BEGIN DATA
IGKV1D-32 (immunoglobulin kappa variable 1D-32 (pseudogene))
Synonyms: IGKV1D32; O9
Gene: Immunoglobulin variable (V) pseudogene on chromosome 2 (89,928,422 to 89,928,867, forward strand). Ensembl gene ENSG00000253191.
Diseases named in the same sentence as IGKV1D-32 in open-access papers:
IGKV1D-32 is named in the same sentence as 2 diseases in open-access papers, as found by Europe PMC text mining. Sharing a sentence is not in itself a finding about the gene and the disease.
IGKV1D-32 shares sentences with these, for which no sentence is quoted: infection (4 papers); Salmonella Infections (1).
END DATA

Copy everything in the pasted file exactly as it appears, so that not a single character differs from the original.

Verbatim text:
IGKV1D-32 (immunoglobulin kappa variable 1D-32 (pseudogene))
Synonyms: IGKV1D32; O9
Gene: Immunoglobulin variable (V) pseudogene on chromosome 2 (89,928,422 to 89,928,867, forward strand). Ensembl gene ENSG00000253191.
Diseases named in the same sentence as IGKV1D-32 in open-access papers:
IGKV1D-32 is named in the same sentence as 2 diseases in open-access papers, as found by Europe PMC text mining. Sharing a sentence is not in itself a finding about the gene and the disease.
IGKV1D-32 shares sentences with these, for which no sentence is quoted: infection (4 papers); Salmonella Infections (1).